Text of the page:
5. Turning to the Protection from Harassment Act 1997, neither the terms nor the practical effect of the legislation indicated that Parliament intended to exclude the ordinary principles of vicarious liability.

6. By section 3 Parliament created a new cause of action, a new civil wrong. Damages were one of the remedies for this wrong although they were not the primary remedy. Although there were special features to the new wrong such as, for example, the fact that anxiety was to be a head of damage and that the limitation period was six years, these features did not in themselves indicate an intention to exclude vicarious liability. The act of the employee still had to meet the “close connection” test and if they met this test there was no reason why these particular features should be thought to place this wrong in a special category in which an employer was exempt from vicarious liability.

7. It was true that the practical effect would be to increase the burden on an employer. But this was not enough to show that Parliament intended to exclude the ordinary common law principles of vicarious liability. If an employee, during the course of his employment, harassed a non-employee such as a customer, an employer would be liable if his employee assaulted a customer, there is no reason why this should not be the same in respect of harassment. In principle harassment arising from a dispute between two employees stood on the same footing. If acting in the course of his employment one employee assaulted another the employer would be liable. There was no reason why harassment should be treated differently.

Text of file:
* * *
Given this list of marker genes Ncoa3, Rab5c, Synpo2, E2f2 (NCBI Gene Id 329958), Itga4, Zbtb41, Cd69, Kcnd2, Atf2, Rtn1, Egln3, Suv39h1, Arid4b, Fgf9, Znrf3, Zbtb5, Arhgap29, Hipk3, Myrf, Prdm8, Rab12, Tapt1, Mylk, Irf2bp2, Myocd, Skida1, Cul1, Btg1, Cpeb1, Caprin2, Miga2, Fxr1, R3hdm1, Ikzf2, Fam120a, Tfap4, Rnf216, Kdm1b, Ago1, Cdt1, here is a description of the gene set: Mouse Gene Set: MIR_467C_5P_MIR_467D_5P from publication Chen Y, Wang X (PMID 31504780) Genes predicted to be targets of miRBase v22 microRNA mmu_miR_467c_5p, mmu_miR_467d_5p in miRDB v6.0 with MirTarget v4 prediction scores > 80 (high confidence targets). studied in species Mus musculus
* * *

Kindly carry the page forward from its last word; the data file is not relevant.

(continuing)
8. It had been argued by the Trust that there was an overlap between the harassment provisions in the 1997 Act and the harassment provisions in the series of non-discrimination regulations and reduced to give effect to directives 2000/43/EC, 2000/78/EC and 2002/73/EC which were made pursuant to a new non-discrimination article, article 13, inserted into the treaty on European Union by the Amsterdam Treaty in 1997 and which came into force on the 1st May 1999. To take an example the Race Relations Act 1976 had had inserted into it new provisions regarding harassment. There was to those new provisions a statutory defence to the effect that in proceedings against an employer in respect of an act alleged to have been done by an employee the employer had a defence if he could prove that he took such steps as were reasonably practicable to prevent the employee to do that act or acts of that description. Under the 1997 Act if an employer was strictly liable for his employees acts of harassment, victims of racial harassment could bypass the defence intended to be available to employers under the Race Relations Act 1976 and equally the time strict time limits applicable to discrimination claims.

9. Although the effect was discordant and unsatisfactory it could not be said, given the legislative history, that the existence of the defence in the discrimination legislation and the absence of such a defence in the earlier 1997 Act assisted materially in the interpretation of the 1997 Act.

Appeal dismissed.


Many employers now faced with an exposure to a new species of employer liability claim where the head of damages now includes “anxiety” and where the limitation period is now six years may feel that Lord Bingham’s description of the overlap of the 1997 Act and the Race Relations Act 1996 as “discordant and unsatisfactory” is putting it very mildly – particularly in a context where there are uncertainties as to whether damages under the act will be covered by existing employer liability policies. After Hatton and Barber employers may have thought that some sort of brake had been put on claims for psychiatric injury within the workplace but after Majrowski, and before it Corr, nervous breakdowns may be frequently on the employers side of the fence!

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The content on this page is provided for the purposes of general interest and information. It contains only brief summaries of aspects of the subject matter and does not provide comprehensive statements of the law. It does not constitute legal advice and does not provide a substitute for it.